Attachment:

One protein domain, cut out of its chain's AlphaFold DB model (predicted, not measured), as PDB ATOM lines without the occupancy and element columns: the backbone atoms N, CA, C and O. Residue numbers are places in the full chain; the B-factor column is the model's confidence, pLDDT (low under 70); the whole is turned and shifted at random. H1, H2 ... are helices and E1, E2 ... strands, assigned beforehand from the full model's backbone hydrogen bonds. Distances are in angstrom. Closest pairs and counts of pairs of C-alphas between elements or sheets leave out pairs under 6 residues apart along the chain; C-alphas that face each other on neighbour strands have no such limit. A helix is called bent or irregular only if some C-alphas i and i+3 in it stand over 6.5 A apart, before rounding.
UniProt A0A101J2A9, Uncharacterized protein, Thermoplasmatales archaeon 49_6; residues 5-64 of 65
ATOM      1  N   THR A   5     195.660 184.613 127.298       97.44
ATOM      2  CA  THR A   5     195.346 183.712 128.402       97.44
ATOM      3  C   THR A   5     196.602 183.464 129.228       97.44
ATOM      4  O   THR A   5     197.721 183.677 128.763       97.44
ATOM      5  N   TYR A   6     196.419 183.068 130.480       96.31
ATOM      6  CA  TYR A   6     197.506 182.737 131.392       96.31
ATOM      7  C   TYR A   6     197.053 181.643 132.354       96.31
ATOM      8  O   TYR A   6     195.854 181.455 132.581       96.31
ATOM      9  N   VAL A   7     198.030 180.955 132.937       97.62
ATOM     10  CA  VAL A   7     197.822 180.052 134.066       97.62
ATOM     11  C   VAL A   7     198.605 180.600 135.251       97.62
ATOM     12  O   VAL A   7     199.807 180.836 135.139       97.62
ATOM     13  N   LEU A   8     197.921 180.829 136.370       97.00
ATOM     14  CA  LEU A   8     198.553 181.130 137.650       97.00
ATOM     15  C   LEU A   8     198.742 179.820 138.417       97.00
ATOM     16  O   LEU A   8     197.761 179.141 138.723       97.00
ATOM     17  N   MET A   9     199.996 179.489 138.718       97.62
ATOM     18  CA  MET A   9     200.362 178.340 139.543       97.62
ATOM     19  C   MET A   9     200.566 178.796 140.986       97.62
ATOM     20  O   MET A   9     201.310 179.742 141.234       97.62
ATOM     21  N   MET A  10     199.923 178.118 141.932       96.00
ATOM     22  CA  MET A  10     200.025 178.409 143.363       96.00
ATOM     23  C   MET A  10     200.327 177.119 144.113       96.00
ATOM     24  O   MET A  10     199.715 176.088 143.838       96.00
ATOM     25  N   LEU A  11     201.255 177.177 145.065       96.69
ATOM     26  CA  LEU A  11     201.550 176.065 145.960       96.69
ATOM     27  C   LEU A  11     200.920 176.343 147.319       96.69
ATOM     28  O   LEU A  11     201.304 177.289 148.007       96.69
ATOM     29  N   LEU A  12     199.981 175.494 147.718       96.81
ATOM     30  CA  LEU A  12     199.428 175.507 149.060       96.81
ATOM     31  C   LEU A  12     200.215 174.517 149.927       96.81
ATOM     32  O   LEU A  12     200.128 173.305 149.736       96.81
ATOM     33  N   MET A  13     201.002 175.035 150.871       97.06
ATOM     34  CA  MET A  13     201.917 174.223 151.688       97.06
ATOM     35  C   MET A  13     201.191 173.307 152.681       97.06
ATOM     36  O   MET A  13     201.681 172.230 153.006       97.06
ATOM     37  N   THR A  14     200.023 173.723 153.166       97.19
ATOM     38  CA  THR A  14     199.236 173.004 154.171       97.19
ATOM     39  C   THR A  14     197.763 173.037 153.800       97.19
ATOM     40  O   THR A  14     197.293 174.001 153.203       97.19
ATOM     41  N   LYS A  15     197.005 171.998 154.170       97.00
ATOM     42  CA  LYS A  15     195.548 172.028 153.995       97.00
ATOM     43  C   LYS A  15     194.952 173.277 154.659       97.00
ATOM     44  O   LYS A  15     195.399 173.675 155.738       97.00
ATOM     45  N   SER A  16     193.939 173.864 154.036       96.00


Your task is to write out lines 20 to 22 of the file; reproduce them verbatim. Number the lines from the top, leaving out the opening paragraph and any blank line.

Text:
ATOM     19  C   MET A   9     200.566 178.796 140.986       97.62
ATOM     20  O   MET A   9     201.310 179.742 141.234       97.62
ATOM     21  N   MET A  10     199.923 178.118 141.932       96.00